JERUSALEM (Nov. 6)
The Knesset voted Monday night not to strip Arab Knesset member Mohammed Miari of his parliamentary immunity.
A Knesset panel had recommended last week that Miari’s immunity be stripped so that he could be prosecuted for his alleged involvement two years ago in a failed scheme by the Palestine Liberation Organization to sail a boatload of Palestinian deportees into an Israeli port.
But in a move that surprised political observers, the Knesset voted 49-29 not to lift the immunity of Miari, who heads the one-seat Progressive List for Peace.
Seven members of the Likud bloc, including Finance Minister Yitzhak Moda’i and Economic Planning Minister David Magen, either absented themselves from the secret vote or abstained.
The Likud had made special efforts to ensure the vote’s success. Prime Minister Yitzhak Shamir arrived at the Knesset late Monday night especially for that purpose.
After the debate and vote, which took several hours, many opposition Knesset members rushed to shake Miari’s hand. Likud members demanded a thorough soul-searching within party ranks to see why so many of its members failed to support the move to lift Miari’s immunity.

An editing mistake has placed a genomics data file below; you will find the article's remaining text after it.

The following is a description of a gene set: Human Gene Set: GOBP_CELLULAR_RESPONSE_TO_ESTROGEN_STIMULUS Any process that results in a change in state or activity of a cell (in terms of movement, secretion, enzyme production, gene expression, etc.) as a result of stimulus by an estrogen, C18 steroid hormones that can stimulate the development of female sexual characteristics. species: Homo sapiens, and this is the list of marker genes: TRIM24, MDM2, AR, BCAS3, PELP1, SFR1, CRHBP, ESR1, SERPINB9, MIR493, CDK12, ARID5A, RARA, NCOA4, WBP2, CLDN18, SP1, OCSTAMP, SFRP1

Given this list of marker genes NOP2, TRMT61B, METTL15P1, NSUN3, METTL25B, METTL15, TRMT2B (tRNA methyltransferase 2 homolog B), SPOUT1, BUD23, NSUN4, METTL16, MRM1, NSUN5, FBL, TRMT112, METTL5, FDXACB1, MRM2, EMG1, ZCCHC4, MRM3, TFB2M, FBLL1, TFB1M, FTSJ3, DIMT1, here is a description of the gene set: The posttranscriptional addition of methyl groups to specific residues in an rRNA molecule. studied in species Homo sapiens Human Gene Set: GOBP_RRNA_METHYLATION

The motion to remove Miari’s Knesset immunity was submitted by Haim Corfu, chairman of the Knesset House Committee, who had acted on behalf of Attorney General Yosef Harish.
Prior to the vote, Miari made an emotional speech, in which he insisted that he was a member of the Knesset by right and not by mercy. He stressed he had acted in accordance with his commitment to his voters. He blamed those who had asked to remove his immunity of acting against him not as an individual, but rather as the representative of Arab voters.
“There is no second-class Knesset member, just as there is no second-class citizen,” he said.
Likud Knesset member Tzahi Hanegbi said Tuesday that it was one of the absurdities of Israeli democracy that Miari’s immunity remained intact, while Rabbi Meir Kahane, who was barred from running for the Knesset in 1988, was no longer alive.